ASPII   Aspilogia II: T D Tremlett & H S London (eds), Rolls of Arms temp Henry III (Oxford, 1967). Critical edition of the Matthew Paris Shields, Glover’s Roll and Walford’s Roll.

ASPIII  Aspilogia III: G J Brault (ed), Rolls of Arms temp Edward I (London, 1997). Critical edition of Heralds’ Roll, Dering Roll, Camden Roll, St George’s Roll, Charles’ Roll, Segar’s Roll, Lord Marshal’s Roll, Collins’ Roll, Falkirk Roll, Guillim’s Roll, Caerlaverock Poem, Galloway Roll, Smallpece’s Roll, Stirling Roll, Nativity Roll, Fife Roll, and Sir William le Neve’s Roll.

B          Glover’s Roll, c 1253: Aspilogia II.

BER     Armorial de Berry, 1445–50: E de Boos (ed), Armorial de Gilles le Bouvier, héraut Berry, Documents d’héraldique médiévale (Paris, 1995), Vol VII.

BL        Balliol Roll, c 1334: B A McAndrew (ed), The Balliol Roll (Boston, 2002).

C          Walford’s Roll, c 1275: Aspilogia II.

FF        Fife Roll, early 14th century: Aspilogia III.

GL        Armorial Gelre, 1370–95: P Adam-Even (ed), L’Armorial universel du héraut Gelre, (Leuven, 1992, reprinted in a new edition with a complete set of plates).

LM        Lord Marshal’s Roll, 1295: Aspilogia III.

MP       Matthew Paris Shields, c 1244–59: Aspilogia II.

SAS      Scottish Armorial Seals: W R Macdonald (ed), Scottish Armorial Seals (Edinburgh, 1904).

SC        Scots Roll, 1455–58: C Campbell, The Scots Roll (Dunfermline, 1995).

SHS     Scottish Heraldic Seals: J H Stevenson & M Wood (eds), Scottish Heraldic Seals (Glasgow, 1940), 3 vols. References to these volumes are in the form ABCXY where the first three digits provide the page number, and the last two the item number on the page.

TJ        Thomas Jenyns’ Ordinary, c 1410: E Boos, L’Armorial ordonné de la Reine Marguerite, Documents d’héraldique médiévale (Paris, 2004), Vol VI.


Bannerman, J. “MacDuff of Fife.” In Medieval Scotland: Crown, Lordship and Community, eds. A Grant & K J Stringer. Edinburgh University Press, 1993.

Barrow, G W S. “The Earls of Fife in the 12th Century.” Proc Soc Antiq Scot 87: 51, 1952/53.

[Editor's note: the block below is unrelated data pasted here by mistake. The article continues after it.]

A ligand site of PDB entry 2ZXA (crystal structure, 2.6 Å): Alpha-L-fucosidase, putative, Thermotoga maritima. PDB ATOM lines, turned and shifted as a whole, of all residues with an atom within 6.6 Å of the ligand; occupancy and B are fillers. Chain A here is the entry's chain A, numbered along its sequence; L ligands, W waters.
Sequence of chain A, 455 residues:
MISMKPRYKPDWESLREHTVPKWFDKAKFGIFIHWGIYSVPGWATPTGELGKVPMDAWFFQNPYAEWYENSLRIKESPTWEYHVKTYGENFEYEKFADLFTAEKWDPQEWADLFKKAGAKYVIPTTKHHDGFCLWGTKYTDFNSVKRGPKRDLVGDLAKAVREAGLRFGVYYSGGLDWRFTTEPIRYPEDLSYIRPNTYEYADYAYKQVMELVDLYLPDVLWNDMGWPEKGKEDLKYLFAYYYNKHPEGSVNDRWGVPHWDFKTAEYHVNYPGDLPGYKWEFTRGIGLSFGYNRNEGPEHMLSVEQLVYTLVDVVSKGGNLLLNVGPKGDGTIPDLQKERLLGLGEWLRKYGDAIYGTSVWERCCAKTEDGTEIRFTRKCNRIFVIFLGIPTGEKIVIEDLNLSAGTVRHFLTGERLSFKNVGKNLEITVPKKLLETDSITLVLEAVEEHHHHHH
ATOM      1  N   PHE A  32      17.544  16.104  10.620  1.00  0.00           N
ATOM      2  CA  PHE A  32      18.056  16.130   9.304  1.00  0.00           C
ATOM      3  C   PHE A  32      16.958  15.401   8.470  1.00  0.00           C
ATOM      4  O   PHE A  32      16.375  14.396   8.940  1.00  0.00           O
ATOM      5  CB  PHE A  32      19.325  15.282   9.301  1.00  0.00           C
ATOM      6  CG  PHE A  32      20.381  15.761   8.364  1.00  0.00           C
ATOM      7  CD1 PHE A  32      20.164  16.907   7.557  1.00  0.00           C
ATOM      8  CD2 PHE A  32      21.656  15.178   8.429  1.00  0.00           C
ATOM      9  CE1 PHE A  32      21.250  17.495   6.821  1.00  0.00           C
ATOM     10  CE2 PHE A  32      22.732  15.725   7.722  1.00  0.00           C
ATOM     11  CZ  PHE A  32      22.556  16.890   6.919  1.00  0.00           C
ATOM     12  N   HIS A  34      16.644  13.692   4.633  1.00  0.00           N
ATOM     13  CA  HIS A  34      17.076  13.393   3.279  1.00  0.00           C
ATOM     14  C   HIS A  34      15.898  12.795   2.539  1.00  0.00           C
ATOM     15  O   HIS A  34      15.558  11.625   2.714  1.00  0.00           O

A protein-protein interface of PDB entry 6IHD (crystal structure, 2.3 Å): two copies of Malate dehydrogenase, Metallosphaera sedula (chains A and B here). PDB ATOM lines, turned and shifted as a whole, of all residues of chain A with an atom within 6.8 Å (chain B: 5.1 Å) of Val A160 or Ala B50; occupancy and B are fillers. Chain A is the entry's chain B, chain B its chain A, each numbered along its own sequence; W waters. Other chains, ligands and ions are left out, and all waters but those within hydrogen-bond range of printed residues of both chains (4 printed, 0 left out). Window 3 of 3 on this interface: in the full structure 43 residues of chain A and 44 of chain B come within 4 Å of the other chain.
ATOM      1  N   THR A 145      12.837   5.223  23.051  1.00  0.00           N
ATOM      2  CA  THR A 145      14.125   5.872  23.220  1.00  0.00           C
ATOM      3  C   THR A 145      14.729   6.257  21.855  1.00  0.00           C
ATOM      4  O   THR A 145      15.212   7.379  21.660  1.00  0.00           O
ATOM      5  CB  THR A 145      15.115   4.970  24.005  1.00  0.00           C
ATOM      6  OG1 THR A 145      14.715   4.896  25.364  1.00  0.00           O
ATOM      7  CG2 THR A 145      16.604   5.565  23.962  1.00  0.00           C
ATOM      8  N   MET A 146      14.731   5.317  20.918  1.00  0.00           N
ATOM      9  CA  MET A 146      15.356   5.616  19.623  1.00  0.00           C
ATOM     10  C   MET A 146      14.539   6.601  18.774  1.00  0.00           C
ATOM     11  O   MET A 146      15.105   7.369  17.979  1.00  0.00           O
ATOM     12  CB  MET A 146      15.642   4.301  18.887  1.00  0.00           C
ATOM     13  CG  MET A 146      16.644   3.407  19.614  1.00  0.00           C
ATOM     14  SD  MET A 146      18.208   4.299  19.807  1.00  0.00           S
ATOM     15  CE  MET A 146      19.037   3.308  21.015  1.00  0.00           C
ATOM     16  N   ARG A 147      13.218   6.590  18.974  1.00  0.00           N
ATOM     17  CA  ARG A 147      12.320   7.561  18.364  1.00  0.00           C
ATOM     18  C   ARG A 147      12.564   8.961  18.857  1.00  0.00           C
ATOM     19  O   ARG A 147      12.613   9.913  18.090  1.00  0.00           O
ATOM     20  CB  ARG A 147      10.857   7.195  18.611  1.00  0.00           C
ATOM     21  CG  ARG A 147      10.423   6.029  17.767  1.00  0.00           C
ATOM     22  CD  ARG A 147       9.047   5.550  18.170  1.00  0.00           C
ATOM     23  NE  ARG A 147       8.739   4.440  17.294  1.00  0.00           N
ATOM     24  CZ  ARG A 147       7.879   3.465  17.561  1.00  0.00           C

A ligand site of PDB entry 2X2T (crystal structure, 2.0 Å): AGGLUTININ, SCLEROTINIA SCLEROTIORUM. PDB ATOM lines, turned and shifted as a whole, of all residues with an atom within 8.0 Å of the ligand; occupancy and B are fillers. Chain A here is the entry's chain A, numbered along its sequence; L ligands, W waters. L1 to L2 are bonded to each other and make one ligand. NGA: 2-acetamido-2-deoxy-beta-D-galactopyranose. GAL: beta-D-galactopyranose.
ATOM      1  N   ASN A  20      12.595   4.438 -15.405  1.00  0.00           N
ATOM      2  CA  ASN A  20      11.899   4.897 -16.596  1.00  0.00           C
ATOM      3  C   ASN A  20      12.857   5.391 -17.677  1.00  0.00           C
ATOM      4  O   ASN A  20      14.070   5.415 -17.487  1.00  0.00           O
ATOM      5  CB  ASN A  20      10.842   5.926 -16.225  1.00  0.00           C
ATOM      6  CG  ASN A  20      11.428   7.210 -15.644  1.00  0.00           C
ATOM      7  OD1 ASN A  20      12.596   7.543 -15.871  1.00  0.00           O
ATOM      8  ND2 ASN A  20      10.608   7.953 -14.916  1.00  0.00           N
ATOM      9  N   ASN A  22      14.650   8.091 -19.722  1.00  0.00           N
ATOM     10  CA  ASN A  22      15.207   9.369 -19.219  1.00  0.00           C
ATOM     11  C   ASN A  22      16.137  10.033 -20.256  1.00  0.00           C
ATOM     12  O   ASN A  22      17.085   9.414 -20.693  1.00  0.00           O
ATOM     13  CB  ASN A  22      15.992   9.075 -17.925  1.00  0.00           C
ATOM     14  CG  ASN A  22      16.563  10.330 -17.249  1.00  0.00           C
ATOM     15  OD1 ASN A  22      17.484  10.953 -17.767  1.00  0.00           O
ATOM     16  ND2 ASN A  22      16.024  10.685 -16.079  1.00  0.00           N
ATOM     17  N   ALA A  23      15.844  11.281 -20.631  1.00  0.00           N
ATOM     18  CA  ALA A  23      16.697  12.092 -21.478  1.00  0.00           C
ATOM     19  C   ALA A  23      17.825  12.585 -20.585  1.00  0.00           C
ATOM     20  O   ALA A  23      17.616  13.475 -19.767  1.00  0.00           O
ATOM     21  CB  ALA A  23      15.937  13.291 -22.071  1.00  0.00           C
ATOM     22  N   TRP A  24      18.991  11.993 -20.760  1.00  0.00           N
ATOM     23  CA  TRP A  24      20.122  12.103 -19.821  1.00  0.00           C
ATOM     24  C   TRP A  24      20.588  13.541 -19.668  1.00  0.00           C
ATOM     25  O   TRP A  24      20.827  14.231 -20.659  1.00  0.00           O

Barrow, G W S. The Anglo-Norman Era in Scottish History. Oxford: Clarendon Press, 1980.

Barrow, G W S. ‘‘Companions of the Atheling.” Proceedings of the Battle Conference: Anglo-Norman Studies 25: ed. A Gillingham. Woodbridge: Boydell, 2003.

Boos, E de. L’Armorial ordonné de la Reine Marguerite, Documents d’héraldique médiévale, Vol VI. Paris: Leopard d’Or, 2004.

Brault, G J. Early Blazon. Oxford Clarendon Press, 1972.

Brault, G J ed. Rolls of Arms temp Edward I. Aspilogia III. Woodbridge: Boydell, 1997.

CP: C[okayne], G E et al. The Complete Peerage, 2nd edn. London: St Catherine Press, 1910-88.

Duncan, A A M. “The Earldom of Atholl in the 13th Century.” The Scottish Genealogist 7: 2, 1960.

Duncan, A A M. Scotland: the Making of the Kingdom. The Edinburgh History of Scotland, Vol I. Edinburgh: Oliver & Boyd, 1975.

Grant, A. “The Higher Nobility and their Estates in Scotland, ca 1371-1424.” D Phil thesis. University of Oxford, 1975.

Guido, M A. “Nes fitzWilliam and the earls of Fife: the origin of the house of Fife 962-1129.” Foundations 2: 112, 2006.

Hammond, M. “Charters of Ness son of William and his daughter Orabilis, lords of Leuchars, Fife.”

McAndrew, B A. Scotland’s Historic Heraldry. Woodbridge: Boydell, 2006.

Malden, J. “The Double Tressure.” Emblems of Scotland. Dunfermline: Heraldry Society of Scotland, 1997.

Moncreiffe of that Ilk, Sir I. Highland Clans. Barrie & Rockliff, 1967; reprinted Barrie & Jenkins, 1977.

SP: Paul, Sir J Balfour, ed. The Scots Peerage. Edinburgh David Douglas, 1904-11.

Watson, G W. “Margaret de Toeny, Countess of Fife.” Miss Gen & Her, 5th series, 7: 329, 1929-31.




[1]     Contact details: This email address is being protected from spambots. You need JavaScript enabled to view it.